'Penitentes' kick off Holy Week in Palo town amid pandemic

Photo by Cecilia Cobacha
Photo by Cecilia Cobacha

FIDELINO JOSOL, 53, did not mind the heat as he wore his hood and robe while walking barefoot in the streets of Palo, Leyte as Catholics observed this year’s Holy Week amid the coronavirus pandemic.

Josol, a senior member of an all-male group of religious devotees called “Penitentes,” joined in the veneration of the cross and the procession as part of their religious service and sacrifice to the parish on Good Friday.

A procession of "penitentes" during Holy Week has become a feature of the annual celebration of the passion, death, and resurrection of Christ in the town.

“Despite the pandemic, the tradition lives on,” said Monsignor Gilbert Urbina, the newly installed vicar general of Archdiocese of Palo.

Monsignor led this year’s “Renewal of Promises” of the “Penitentes” Palo on Palm Sunday.

On Holy Wednesday, the priest also officiated in the admission of 30 other young men to the brotherhood.

“This new batch makes us reflect and acknowledge a special divine blessing to those who embark on this form of penance, and we are counting not just decades but centuries,” he said.

"Normally, the rite is done on the eve of Palm Sunday; but due to the pandemic the mentor-formators needed more time for their formation, especially their instruction in the faith in relation to the church group they are about to be part of. The pandemic prevented the leaders (mentor-formators) from conducting activities such as chapel visitation, outreach (social action) activities and the like as part of their formation in the faith and in the brotherhood," Monsignor Urbina added.

According to the priest, the new batch of "Penitentes" came from diverse social backgrounds and educational attainment but was united in one aspiration, that is, to grow in the practice of the faith as a “penitente.”

Colorful tradition

Spanish Franciscan priest Pantaleon de la Fuente, who served as parish priest of Palo from 1887 to 1898, introduced the “Penitentes” to add drama to the Holy Week observance.

In 1894, he formed the “Penitentes” to discourage the increasing number of fanatic Catholics and flagellants during Holy week.

The “Penitentes” assist the parish during religious processions and in soliciting donations for the celebrations.

The highlights of the group's "performance" is during the reenactment of the "Washing of the Feet" on Holy Thursday, the veneration of the Cross on Good Friday, and the station of the Cross on Black Saturday.

The “Penitentes” usually stage a reenactment of the passion and death of Jesus Christ in the town square.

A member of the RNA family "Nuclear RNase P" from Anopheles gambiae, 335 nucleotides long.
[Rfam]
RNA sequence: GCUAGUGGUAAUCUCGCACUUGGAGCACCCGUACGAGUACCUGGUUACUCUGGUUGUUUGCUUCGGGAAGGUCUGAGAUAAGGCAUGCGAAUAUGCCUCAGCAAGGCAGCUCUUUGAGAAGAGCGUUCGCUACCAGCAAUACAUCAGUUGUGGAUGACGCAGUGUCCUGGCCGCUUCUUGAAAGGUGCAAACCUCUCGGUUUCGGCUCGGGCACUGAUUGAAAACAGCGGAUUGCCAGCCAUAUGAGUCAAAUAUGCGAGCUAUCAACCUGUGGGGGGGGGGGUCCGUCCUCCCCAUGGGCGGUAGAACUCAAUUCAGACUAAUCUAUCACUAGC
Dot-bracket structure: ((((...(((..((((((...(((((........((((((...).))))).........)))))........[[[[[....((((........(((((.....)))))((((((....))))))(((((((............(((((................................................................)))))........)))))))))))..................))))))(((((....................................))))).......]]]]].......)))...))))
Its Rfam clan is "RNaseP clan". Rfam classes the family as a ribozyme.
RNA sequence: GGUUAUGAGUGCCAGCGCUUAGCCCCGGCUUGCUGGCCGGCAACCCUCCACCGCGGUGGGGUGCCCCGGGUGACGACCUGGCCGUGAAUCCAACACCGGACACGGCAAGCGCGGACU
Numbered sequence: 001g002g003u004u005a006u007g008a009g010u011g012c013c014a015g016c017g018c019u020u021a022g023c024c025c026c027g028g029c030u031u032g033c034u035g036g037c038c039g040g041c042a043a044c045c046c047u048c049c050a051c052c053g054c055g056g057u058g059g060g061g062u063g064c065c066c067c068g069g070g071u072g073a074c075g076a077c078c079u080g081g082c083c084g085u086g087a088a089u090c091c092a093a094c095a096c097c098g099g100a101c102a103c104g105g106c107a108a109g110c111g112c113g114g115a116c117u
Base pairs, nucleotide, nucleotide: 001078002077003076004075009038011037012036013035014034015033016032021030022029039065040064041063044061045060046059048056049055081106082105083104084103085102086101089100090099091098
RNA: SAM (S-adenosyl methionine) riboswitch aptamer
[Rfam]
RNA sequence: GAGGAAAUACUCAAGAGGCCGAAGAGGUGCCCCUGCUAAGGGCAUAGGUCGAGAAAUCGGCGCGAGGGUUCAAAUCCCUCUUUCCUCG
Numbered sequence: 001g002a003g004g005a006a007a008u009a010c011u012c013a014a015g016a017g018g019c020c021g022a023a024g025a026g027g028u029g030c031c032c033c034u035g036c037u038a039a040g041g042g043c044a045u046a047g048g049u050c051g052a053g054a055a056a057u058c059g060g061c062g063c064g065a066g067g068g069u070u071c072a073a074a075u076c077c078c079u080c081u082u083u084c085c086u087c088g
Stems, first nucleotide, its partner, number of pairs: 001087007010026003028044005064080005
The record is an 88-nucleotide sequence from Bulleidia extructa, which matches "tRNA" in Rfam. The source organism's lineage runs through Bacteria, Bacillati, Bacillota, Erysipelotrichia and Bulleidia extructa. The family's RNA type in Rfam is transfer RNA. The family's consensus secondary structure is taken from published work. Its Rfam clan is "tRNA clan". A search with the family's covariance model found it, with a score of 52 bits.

The act of fast and abstinence during the Holy Week also highlighted the formation of the group.

“The practice of doing public penitential practices during Lent and Holy Week in Palo dates back to the early years of the evangelization of this town in the late 16th century, as attested to by Jesuit historian, Fr. Pedro Chirino; obviously it has continued for centuries until today,” wrote Monsignor Urbina.

As an organized and officially recognized parish organization, the “Penitentes” of Palo portray the penitential mood of the parish and embody the penitential acts of all the parishioners, according to the priest.

“Each one does not only make a sacrifice for his own sake but like the Lord himself vicariously suffers for others. And so they remind others in the parish (and all the baptized elsewhere) that we have to make sacrifices for the sake of our families, communities, our country, and the world - in short, for others,” added Monsignor Urbina.

Like the “Penitentes” of southern Spain, the Palo “Penitentes” don a medieval-style robe with their covered faces, reminding the public of the “anonymity when it comes to praying and sacrificing for others.”

“The inconvenience of wearing the long and heavy robes in a humid country like the Philippines underlines the sacrificial character of the activity,” said the priest.

Unfortunately the robe (costume) has been usurped by the anti-Catholic American group, the Ku Klux Klan (KKK) in the late 19th and early 20th century, according to Monsignor Urbina.

“That is why for many Catholics who have less knowledge of the history of Catholic popular piety, they immediately see in these ‘Penitentes’ the evil and scary image of the KKK,” the priest said.

“Hopefully, non-Paloanos (especially fellow Christians) who encounter them especially on Good Friday may be reminded of the Lord’s injunction to pray and offer sacrifices - more so today as we face the pandemic that has been around for more than a year,” he added. (SunStar Philippines)


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